-- Lorenzo Petroni, the Italian-American owner of Petroni Vineyards (petronivineyards.com
) has been targeted by an Italian wine consortium for the flagship Sangiovese wine he labels "Brunello di Sonoma." Since last fall, Petroni and his representatives have been embroiled in correspondence with the Consorzio del Vino Brunello di Montalcino and its attorneys, who contend that the term "Brunello" is restricted only to wines produced in Montalcino, Italy.
A letter from consortium President Francesco Marone Cinzano, dated Sept. 12, 2007, states that the brand "Brunello di Montalcino" is registered as a U.S. trademark.
"We consider the designation of a wine as 'Brunello di Sonoma' a breach of the rules," the letter states. "We ask you, therefore, to cease immediately the production, sales and advertising of any wine designated as 'Brunello di Sonoma.'"
Later correspondence from a consortium attorney spelled out the Italian naming requirements: "The wine denominated Brunello di Montalcino (must) be obtained from grapes coming from vineyards made up exclusively from the variety Sangiovese in the winery estate denominated 'Brunello,' only in Montalcino."
Petroni, who makes his wine from Sangiovese Grosso grapes organically grown on his Sonoma estate, says he does not see the logic in the consortium's demands. According to the National Grape Registry (ngr.ucdavis.edu
) maintained by UC Davis in tandem with the USDA, "Brunello" is the first of many synonyms for the Sangiovese grape. These synonyms, according to Nancy Sweet, who maintains the database, were in large part obtained from the Vitis International Variety Catalogue (vivc.bafz.de/index.php
Petroni told Wines & Vines
that so-called "Brunello" clones of Sangiovese are widely available from U.S. nurseries, including Santa Rosa's Nova Vine (novavine.com
), which lists Sangiovese VCR 6 (Montalcino) with a description that includes the term "Brunello clone." The clone is sourced from the Italian Vivai Cooperativi Rauscedo.
In November, an attorney for Petroni responded to Cinzano at the consortium, saying, "Your certification mark is 'Brunello di Montalcino,' not 'Brunello,' and my client does not use your certification mark. … My client's use of 'brunello' is to identify its wine made from the brunello clone of Sangiovese Grosso varietal grapes. We do not believe that anyone has been or will be confused and think that 'Brunello di Sonoma' identifies an Italian wine. The wording is designed to identify both the brunello clone and the geographic location of the vineyards where grown, Sonoma."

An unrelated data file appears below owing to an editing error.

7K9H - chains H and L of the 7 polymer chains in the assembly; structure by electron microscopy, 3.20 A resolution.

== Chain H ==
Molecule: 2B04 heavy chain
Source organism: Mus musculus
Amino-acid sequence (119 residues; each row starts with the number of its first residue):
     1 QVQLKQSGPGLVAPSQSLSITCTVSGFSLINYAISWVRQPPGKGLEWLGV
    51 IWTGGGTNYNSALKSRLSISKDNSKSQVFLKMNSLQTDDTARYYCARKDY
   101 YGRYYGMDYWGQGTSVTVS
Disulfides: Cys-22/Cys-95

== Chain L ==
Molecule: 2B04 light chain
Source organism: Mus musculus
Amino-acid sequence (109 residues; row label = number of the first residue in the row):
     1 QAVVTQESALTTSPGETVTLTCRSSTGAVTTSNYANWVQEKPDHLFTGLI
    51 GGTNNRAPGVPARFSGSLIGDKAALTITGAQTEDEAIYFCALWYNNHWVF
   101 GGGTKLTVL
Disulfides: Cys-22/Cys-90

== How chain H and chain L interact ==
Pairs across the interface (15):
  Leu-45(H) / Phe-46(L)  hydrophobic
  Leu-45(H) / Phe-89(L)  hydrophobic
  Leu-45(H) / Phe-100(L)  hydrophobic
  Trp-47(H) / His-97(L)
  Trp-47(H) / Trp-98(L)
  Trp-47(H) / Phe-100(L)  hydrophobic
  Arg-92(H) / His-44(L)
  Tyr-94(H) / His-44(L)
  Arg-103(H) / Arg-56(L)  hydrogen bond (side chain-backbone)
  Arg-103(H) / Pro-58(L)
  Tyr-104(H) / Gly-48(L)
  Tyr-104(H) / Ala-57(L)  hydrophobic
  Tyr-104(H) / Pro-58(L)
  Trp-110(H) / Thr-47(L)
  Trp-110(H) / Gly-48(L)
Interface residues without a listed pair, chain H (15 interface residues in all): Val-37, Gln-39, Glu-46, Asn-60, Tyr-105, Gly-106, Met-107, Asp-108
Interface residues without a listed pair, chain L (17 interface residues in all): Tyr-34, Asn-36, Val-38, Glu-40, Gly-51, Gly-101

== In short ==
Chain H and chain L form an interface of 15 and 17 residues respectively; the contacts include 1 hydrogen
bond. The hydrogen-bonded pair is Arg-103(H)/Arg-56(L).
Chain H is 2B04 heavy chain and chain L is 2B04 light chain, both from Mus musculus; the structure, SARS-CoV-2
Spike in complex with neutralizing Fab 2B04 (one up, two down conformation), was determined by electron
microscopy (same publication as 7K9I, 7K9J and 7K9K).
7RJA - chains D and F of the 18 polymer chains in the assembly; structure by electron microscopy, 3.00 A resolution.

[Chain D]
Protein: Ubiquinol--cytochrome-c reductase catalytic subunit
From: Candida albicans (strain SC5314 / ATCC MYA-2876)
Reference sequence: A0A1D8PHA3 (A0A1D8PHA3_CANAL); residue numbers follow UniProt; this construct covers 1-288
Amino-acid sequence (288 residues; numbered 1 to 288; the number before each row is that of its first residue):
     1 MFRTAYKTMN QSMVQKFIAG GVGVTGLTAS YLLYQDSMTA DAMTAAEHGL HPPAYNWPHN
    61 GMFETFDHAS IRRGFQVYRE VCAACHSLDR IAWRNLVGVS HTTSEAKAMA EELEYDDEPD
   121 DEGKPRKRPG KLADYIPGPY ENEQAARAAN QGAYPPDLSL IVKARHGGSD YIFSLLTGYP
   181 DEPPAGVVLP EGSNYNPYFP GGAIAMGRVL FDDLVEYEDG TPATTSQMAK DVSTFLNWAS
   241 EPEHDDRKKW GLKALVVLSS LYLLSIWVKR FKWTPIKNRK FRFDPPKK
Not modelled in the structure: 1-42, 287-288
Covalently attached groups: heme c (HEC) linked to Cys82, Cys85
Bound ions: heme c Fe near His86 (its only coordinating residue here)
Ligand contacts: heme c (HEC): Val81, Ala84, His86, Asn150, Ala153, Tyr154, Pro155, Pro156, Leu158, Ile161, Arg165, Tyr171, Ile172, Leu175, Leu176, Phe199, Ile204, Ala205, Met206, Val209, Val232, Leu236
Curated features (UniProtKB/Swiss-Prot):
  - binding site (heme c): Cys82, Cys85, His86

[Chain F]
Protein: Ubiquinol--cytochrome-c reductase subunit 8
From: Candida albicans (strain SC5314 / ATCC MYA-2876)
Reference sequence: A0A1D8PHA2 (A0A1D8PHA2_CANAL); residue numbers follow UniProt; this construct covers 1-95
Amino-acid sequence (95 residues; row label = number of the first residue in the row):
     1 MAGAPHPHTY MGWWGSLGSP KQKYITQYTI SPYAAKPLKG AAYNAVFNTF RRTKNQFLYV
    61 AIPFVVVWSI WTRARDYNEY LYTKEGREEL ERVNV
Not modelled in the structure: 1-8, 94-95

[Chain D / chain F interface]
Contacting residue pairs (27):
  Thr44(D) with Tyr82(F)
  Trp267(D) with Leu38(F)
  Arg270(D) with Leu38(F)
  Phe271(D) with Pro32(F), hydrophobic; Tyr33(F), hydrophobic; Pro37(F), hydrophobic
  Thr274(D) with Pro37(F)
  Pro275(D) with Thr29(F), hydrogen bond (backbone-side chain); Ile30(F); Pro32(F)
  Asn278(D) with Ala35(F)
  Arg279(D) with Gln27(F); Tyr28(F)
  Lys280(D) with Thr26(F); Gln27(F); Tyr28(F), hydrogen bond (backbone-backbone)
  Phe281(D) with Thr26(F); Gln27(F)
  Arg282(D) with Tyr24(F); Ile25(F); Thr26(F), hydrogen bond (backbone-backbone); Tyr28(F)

Petroni, who released about 1,000 cases of his initial vintage, 2002 Brunello di Sonoma, in 2007, received a certification of label approval (COLA) from the Alcohol and Tobacco Tax and Trade Bureau (TTB) in December 2006. The COLA styles Brunello di Sonoma as the wine's "fanciful name," in contrast to the brand name, Petroni.
Petroni sells most of this flagship wine at his well-known North Beach Restaurant in San Francisco, and he says he has no intention of exporting it anywhere. So what consequences does Petroni face from the consortium?
Wine Institute general counsel Wendell Lee suggested that these lawyer's letters (no suit has been filed) constitute "saber rattling." Although he referred to a TTB rule that lists approved "wines by country" and an official list of approved U.S. varietal names--which does not include "Brunello"--the use of the word as a proprietary or descriptive name passed muster with the bureau.
The consortium and its attorneys, Lee says, "must realize that a COLA has been issued. Their grounds aren't strong."
Nevertheless, "I'm not shocked to hear they (Petroni) received the letter," Lee says, adding that it would be unlikely for the TTB to revoke the COLA, and that the Italians' only remedy "would be in court."
"We have permission to use (the name) from the U.S. authorities and are doing so in good faith," Petroni said. "Other companies are marketing 'Brunello,' so we're not sure why this is happening to us. Maybe it's because our wine is so good."